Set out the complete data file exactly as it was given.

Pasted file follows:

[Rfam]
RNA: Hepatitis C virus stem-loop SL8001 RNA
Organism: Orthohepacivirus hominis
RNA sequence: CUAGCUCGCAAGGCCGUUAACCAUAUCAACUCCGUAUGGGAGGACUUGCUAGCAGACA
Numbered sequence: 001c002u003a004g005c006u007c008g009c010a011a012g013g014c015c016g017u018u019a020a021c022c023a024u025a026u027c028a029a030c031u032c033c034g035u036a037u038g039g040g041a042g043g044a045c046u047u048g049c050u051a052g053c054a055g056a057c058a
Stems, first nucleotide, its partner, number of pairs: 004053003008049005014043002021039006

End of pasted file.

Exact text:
[Rfam]
RNA: Hepatitis C virus stem-loop SL8001 RNA
Organism: Orthohepacivirus hominis
RNA sequence: CUAGCUCGCAAGGCCGUUAACCAUAUCAACUCCGUAUGGGAGGACUUGCUAGCAGACA
Numbered sequence: 001c002u003a004g005c006u007c008g009c010a011a012g013g014c015c016g017u018u019a020a021c022c023a024u025a026u027c028a029a030c031u032c033c034g035u036a037u038g039g040g041a042g043g044a045c046u047u048g049c050u051a052g053c054a055g056a057c058a
Stems, first nucleotide, its partner, number of pairs: 004053003008049005014043002021039006